Malawi Union of Savings and Credit Cooperatives (Muscco)—the umbrella body for the savings and credit cooperatives (Saccos)—says it is vital for average Malawians to have basic financial education to ably manage their financials.
Muscco last year embarked on a project to link village savings and loans (VSL) groups to Saccos to equip VSL members with skills on money management, budgeting, credit management and other related money matters.
In an interview on Tuesday, Muscco chief executive officer Sylvester Kadzola said the project—which also aims to create an alternative savings avenue for VSL members before they decide how to spend their money—has received a positive response.
He said Muscco successfully linked close to 125 VSLs to Saccos across the country, bringing into the SACCO system savings amounting to K170 million.
“The initiative is intended to encourage savers in VSLs to build capital, provide security to member’s funds and allow members to make meaningful investments from their savings instead of just saving and sharing for consumption at the end of a savings cycle,” he said.
He said besides linking VSLs to Saccos for capital formation and security of member’s funds, the Saccos will provide access to members to a variety of loan products which VSLs may not provide and also introduce groups to insurance.
Muscco financial cooperatives and development manager Ezeckiel Thindwa was also on record saying most VSL lack sustainability because they do save the money after sharing saying, hence the imperative to save with Saccos to have access to loans and venture in bigger businesses.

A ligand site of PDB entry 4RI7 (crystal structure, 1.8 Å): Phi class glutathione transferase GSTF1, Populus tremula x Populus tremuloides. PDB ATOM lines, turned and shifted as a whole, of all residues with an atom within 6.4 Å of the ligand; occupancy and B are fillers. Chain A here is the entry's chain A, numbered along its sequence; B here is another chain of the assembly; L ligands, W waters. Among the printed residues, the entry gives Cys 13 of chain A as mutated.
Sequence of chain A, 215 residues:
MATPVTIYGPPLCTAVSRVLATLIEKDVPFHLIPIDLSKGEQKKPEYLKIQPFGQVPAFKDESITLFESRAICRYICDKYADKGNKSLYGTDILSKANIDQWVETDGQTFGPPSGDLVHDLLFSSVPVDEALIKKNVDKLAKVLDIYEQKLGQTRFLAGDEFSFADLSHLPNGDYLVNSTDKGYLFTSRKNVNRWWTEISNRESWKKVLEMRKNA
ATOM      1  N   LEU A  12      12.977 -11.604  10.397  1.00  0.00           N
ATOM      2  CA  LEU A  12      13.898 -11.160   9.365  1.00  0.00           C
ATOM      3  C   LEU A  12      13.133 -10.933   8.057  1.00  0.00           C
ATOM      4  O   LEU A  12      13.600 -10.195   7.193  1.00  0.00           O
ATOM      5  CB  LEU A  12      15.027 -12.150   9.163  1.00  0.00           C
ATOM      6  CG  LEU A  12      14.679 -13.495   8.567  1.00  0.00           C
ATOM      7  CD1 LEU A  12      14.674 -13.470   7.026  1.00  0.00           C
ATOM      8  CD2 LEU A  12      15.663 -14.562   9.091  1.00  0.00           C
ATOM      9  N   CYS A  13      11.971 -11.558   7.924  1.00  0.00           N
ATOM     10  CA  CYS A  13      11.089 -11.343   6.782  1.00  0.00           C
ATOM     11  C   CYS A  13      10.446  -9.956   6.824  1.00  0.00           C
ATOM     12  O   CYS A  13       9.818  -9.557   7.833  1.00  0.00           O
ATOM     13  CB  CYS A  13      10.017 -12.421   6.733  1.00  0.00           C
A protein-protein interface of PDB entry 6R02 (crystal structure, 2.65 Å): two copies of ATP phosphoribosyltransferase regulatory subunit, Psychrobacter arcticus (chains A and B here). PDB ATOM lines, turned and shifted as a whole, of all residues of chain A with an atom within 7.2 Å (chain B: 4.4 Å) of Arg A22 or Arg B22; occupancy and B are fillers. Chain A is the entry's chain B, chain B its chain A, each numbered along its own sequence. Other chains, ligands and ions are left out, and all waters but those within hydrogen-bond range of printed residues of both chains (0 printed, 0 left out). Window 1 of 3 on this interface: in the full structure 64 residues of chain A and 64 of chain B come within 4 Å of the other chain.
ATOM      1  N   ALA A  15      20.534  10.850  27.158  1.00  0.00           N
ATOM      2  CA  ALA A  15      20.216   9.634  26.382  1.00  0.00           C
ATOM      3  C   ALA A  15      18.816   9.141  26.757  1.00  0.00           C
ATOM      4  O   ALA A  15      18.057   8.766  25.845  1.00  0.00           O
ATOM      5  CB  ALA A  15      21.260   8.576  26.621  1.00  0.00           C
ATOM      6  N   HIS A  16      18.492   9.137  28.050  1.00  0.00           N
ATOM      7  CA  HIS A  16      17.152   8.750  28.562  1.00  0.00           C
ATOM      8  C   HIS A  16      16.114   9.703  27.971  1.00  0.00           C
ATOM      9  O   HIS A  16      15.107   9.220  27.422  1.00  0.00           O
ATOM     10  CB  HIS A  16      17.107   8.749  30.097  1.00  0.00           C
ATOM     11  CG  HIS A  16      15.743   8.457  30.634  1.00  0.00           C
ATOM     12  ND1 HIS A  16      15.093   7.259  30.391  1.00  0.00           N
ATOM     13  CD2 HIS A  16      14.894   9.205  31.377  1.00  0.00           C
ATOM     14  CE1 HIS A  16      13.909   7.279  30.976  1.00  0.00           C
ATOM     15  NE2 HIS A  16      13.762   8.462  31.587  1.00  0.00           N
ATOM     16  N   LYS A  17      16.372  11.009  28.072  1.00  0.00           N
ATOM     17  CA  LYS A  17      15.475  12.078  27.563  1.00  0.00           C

In terms of performance, Kadzola said all important key performance indicators such as growth in savings, loans, revenue generation and capital growth, a majority of Saccos had registered above inflation growth rates.
The was evidenced by a Reserve Bank of Malawi’s Financial Stability Report for December 2015 which said the sector remained sound during the six months period to September 2015 and for the first time the sector licenced a deposit taking microfinance institution.
According to Kadzola by close of last year, the total membership was 120 000 while total savings stood at K4.9 billion, representing a 25 percent growth over 2014 figures.
The institutional capital grew from K266 million in December 2014 to K668 million in December 2015. On the other hand, assets of the Sacco movement jumped from K5.4 billion in December 2014 to K6.6 billion by close of 2015. The Saccos put together had cumulative surplus of K465 million—a 33 percent increase over 2014 surplus.
Currently all Saccos are undergoing the process of statutory audits after which they are expected to have clean audits and be in a good position to declare decent dividends to their members.
A Finscope Malawi Consumer Survey of 2014 revealed that at least 1.6 million adults—approximately 16 percent—save through savings and loans groups.
In another development, Kadzola said the financial institution is expected to launch Msilikali Sacco, specifically designed for the Malawi Defence Forces, Chilungamo Sacco for the Judiciary and Kasupe Sacco for the Central Region Water Board.